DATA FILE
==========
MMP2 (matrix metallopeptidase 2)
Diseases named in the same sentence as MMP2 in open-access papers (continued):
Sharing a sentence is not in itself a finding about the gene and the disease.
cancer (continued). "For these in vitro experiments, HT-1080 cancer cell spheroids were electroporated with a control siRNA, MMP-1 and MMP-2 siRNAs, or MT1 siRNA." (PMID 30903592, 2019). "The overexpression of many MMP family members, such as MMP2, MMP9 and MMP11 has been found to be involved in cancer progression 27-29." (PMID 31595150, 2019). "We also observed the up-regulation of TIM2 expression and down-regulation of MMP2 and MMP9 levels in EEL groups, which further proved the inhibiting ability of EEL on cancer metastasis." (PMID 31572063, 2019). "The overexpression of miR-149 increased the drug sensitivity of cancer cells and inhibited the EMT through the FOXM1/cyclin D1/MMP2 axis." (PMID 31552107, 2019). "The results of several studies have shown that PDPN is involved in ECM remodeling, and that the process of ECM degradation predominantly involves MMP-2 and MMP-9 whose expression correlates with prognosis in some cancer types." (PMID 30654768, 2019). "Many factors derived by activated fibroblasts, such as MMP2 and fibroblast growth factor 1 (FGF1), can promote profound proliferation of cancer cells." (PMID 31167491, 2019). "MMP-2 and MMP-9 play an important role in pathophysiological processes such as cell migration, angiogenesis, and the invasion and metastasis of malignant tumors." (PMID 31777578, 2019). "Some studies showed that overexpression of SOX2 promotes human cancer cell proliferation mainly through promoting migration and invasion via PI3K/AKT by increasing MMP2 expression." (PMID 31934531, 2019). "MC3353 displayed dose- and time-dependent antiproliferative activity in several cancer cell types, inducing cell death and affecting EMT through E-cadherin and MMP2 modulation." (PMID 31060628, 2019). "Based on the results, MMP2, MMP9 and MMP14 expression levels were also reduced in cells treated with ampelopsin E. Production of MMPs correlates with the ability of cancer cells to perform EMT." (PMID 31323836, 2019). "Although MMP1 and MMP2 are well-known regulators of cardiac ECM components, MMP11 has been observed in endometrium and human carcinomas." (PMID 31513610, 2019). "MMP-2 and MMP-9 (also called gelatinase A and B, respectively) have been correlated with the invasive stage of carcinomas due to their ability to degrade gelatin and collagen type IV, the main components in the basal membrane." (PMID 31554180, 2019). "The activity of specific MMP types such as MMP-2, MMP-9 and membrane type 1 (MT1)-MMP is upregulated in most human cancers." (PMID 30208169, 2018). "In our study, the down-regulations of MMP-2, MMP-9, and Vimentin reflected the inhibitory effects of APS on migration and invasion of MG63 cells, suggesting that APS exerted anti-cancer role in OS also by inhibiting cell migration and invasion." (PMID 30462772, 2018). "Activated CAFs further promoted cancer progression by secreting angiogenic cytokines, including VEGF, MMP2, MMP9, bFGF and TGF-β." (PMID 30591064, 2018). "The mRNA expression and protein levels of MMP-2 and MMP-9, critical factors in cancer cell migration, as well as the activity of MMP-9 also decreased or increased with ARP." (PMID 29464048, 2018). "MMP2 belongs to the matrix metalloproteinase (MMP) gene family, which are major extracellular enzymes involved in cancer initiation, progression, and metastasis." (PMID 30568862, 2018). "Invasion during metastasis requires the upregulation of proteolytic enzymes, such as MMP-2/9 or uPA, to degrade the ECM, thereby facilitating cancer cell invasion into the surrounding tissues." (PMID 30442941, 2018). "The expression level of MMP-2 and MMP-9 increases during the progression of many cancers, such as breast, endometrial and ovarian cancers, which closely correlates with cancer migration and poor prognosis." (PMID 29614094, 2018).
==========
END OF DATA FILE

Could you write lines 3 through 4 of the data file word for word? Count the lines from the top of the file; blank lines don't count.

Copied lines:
Sharing a sentence is not in itself a finding about the gene and the disease.
cancer (continued). "For these in vitro experiments, HT-1080 cancer cell spheroids were electroporated with a control siRNA, MMP-1 and MMP-2 siRNAs, or MT1 siRNA." (PMID 30903592, 2019). "The overexpression of many MMP family members, such as MMP2, MMP9 and MMP11 has been found to be involved in cancer progression 27-29." (PMID 31595150, 2019). "We also observed the up-regulation of TIM2 expression and down-regulation of MMP2 and MMP9 levels in EEL groups, which further proved the inhibiting ability of EEL on cancer metastasis." (PMID 31572063, 2019). "The overexpression of miR-149 increased the drug sensitivity of cancer cells and inhibited the EMT through the FOXM1/cyclin D1/MMP2 axis." (PMID 31552107, 2019). "The results of several studies have shown that PDPN is involved in ECM remodeling, and that the process of ECM degradation predominantly involves MMP-2 and MMP-9 whose expression correlates with prognosis in some cancer types." (PMID 30654768, 2019). "Many factors derived by activated fibroblasts, such as MMP2 and fibroblast growth factor 1 (FGF1), can promote profound proliferation of cancer cells." (PMID 31167491, 2019). "MMP-2 and MMP-9 play an important role in pathophysiological processes such as cell migration, angiogenesis, and the invasion and metastasis of malignant tumors." (PMID 31777578, 2019). "Some studies showed that overexpression of SOX2 promotes human cancer cell proliferation mainly through promoting migration and invasion via PI3K/AKT by increasing MMP2 expression." (PMID 31934531, 2019). "MC3353 displayed dose- and time-dependent antiproliferative activity in several cancer cell types, inducing cell death and affecting EMT through E-cadherin and MMP2 modulation." (PMID 31060628, 2019). "Based on the results, MMP2, MMP9 and MMP14 expression levels were also reduced in cells treated with ampelopsin E. Production of MMPs correlates with the ability of cancer cells to perform EMT." (PMID 31323836, 2019). "Although MMP1 and MMP2 are well-known regulators of cardiac ECM components, MMP11 has been observed in endometrium and human carcinomas." (PMID 31513610, 2019). "MMP-2 and MMP-9 (also called gelatinase A and B, respectively) have been correlated with the invasive stage of carcinomas due to their ability to degrade gelatin and collagen type IV, the main components in the basal membrane." (PMID 31554180, 2019). "The activity of specific MMP types such as MMP-2, MMP-9 and membrane type 1 (MT1)-MMP is upregulated in most human cancers." (PMID 30208169, 2018). "In our study, the down-regulations of MMP-2, MMP-9, and Vimentin reflected the inhibitory effects of APS on migration and invasion of MG63 cells, suggesting that APS exerted anti-cancer role in OS also by inhibiting cell migration and invasion." (PMID 30462772, 2018). "Activated CAFs further promoted cancer progression by secreting angiogenic cytokines, including VEGF, MMP2, MMP9, bFGF and TGF-β." (PMID 30591064, 2018). "The mRNA expression and protein levels of MMP-2 and MMP-9, critical factors in cancer cell migration, as well as the activity of MMP-9 also decreased or increased with ARP." (PMID 29464048, 2018). "MMP2 belongs to the matrix metalloproteinase (MMP) gene family, which are major extracellular enzymes involved in cancer initiation, progression, and metastasis." (PMID 30568862, 2018). "Invasion during metastasis requires the upregulation of proteolytic enzymes, such as MMP-2/9 or uPA, to degrade the ECM, thereby facilitating cancer cell invasion into the surrounding tissues." (PMID 30442941, 2018). "The expression level of MMP-2 and MMP-9 increases during the progression of many cancers, such as breast, endometrial and ovarian cancers, which closely correlates with cancer migration and poor prognosis." (PMID 29614094, 2018).